The Walden Effect: Farming, simple living, permaculture, and invention.

Soil testing for nutrient ratios

Taking a soil sample

When we tested our soil last winter, my analysis was pretty simple.  I just wanted to make sure there weren't problematic heavy metals in the soil and that all of the useful nutrients were available in sufficient amounts.  Everything looked okay, so I didn't make any special changes after viewing my results.

Garden soilNow that I'm reading Steve Solomon's excellent book The Intelligent Gardener, though, I'm ready to move to a second tier of soil analysis.  I started considering the ratios of soil nutrients last winter, but hadn't read enough on the topic to know exactly what I was looking for and how important slight variations from optimal percentages were.  Solomon's book has sold me on the idea that these ratios are important (more on that when I write a lunchtime series about The Intelligent Gardener), and that adding amendments like gypsum to get those ratios back on track can produce huge changes in soil characteristics.

The only trouble is that the information in Solomon's book only works if you use data from a Mehlich 3 soil analysis.  Any kind of soil test will give you useful results, but you can't necessarily compare results between different types of tests, and UMass Amherst, who tested my soil last year, uses a modified Morgan extractant.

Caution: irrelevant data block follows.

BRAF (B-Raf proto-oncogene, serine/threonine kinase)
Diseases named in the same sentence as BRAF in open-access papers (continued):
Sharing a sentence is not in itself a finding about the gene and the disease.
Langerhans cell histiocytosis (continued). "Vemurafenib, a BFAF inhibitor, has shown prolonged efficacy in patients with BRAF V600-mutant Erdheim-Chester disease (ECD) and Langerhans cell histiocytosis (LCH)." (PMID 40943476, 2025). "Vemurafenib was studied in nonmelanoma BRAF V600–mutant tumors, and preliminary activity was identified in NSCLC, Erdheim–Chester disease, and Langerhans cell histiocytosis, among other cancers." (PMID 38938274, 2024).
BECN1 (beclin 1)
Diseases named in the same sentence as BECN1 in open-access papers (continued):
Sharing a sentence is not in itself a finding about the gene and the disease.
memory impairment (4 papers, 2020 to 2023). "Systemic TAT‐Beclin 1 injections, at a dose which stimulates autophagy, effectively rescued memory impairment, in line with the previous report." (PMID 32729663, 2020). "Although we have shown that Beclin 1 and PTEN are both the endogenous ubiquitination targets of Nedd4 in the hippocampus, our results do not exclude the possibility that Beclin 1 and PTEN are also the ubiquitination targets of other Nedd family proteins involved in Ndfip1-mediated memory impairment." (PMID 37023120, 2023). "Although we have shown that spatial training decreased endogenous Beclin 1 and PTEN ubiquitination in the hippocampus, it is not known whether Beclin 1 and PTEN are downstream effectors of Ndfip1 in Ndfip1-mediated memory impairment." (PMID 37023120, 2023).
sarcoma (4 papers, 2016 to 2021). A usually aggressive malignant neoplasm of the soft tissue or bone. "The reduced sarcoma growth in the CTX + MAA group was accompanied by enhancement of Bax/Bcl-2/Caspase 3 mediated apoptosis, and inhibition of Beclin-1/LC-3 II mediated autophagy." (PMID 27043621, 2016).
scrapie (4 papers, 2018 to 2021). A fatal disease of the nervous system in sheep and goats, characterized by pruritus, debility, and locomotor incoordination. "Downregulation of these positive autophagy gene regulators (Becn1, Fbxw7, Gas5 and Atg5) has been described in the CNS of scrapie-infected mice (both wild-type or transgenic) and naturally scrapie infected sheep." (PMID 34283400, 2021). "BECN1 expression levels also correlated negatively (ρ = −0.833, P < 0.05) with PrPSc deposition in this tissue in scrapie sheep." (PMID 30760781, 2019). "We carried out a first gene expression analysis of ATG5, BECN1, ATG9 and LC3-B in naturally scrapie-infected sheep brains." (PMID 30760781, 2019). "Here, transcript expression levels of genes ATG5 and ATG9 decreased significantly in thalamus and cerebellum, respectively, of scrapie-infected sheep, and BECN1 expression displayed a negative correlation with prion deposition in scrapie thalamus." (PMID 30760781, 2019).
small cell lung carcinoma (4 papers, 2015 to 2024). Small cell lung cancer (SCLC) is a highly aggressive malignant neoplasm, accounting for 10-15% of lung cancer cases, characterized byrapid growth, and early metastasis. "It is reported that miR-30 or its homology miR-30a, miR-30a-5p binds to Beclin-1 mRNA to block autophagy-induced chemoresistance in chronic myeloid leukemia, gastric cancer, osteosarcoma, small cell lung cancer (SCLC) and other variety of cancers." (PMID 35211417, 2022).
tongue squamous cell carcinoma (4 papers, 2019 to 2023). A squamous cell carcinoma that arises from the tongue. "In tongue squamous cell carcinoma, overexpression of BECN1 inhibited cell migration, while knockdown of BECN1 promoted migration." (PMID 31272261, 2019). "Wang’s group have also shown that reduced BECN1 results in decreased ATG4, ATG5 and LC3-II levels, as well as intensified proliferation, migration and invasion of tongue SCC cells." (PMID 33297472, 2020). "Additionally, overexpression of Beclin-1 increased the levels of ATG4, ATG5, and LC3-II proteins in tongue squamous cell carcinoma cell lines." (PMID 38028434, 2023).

Which is all a long way of explaining why I'm biting the bullet and testing again, this time using Logan Labs, which is explicitly recommended by Solomon.  If you want to follow along, I recommend you learn about the basics of soil testing in Weekend Homesteader: January, then get your soil samples in the mail now.  I'll be analyzing my results here in early January (or whenever I finish digesting Solomon's book), and will be glad to help you do the same.

The Avian Aqua Miser is a POOP-free solution to a common homesteading problem.

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About us: Anna Hess and Mark Hamilton spent over a decade living self-sufficiently in the mountains of Virginia before moving north to start over from scratch in the foothills of Ohio. They've experimented with permaculture, no-till gardening, trailersteading, home-based microbusinesses and much more, writing about their adventures in both blogs and books.

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Hi Anna,

I use Logan Labs agrodyne III test with my clients. I very much recommend it!

Also, be sure to get and read Mike Astra's The Ideal Soil Handbook.

I will be getting the book you talk about.

Happy Holidays.


Comment by john Fri Dec 21 10:21:25 2012
John --- This book is based strongly on Astera's method, but tweaked by Solomon to suit what he thinks are slightly better methods. I haven't actually read Astera (or Albrecht and all the others who led to these ideas), so was glad to get it all summed up in one easy-to-read book by Solomon.
Comment by anna Fri Dec 21 10:34:40 2012

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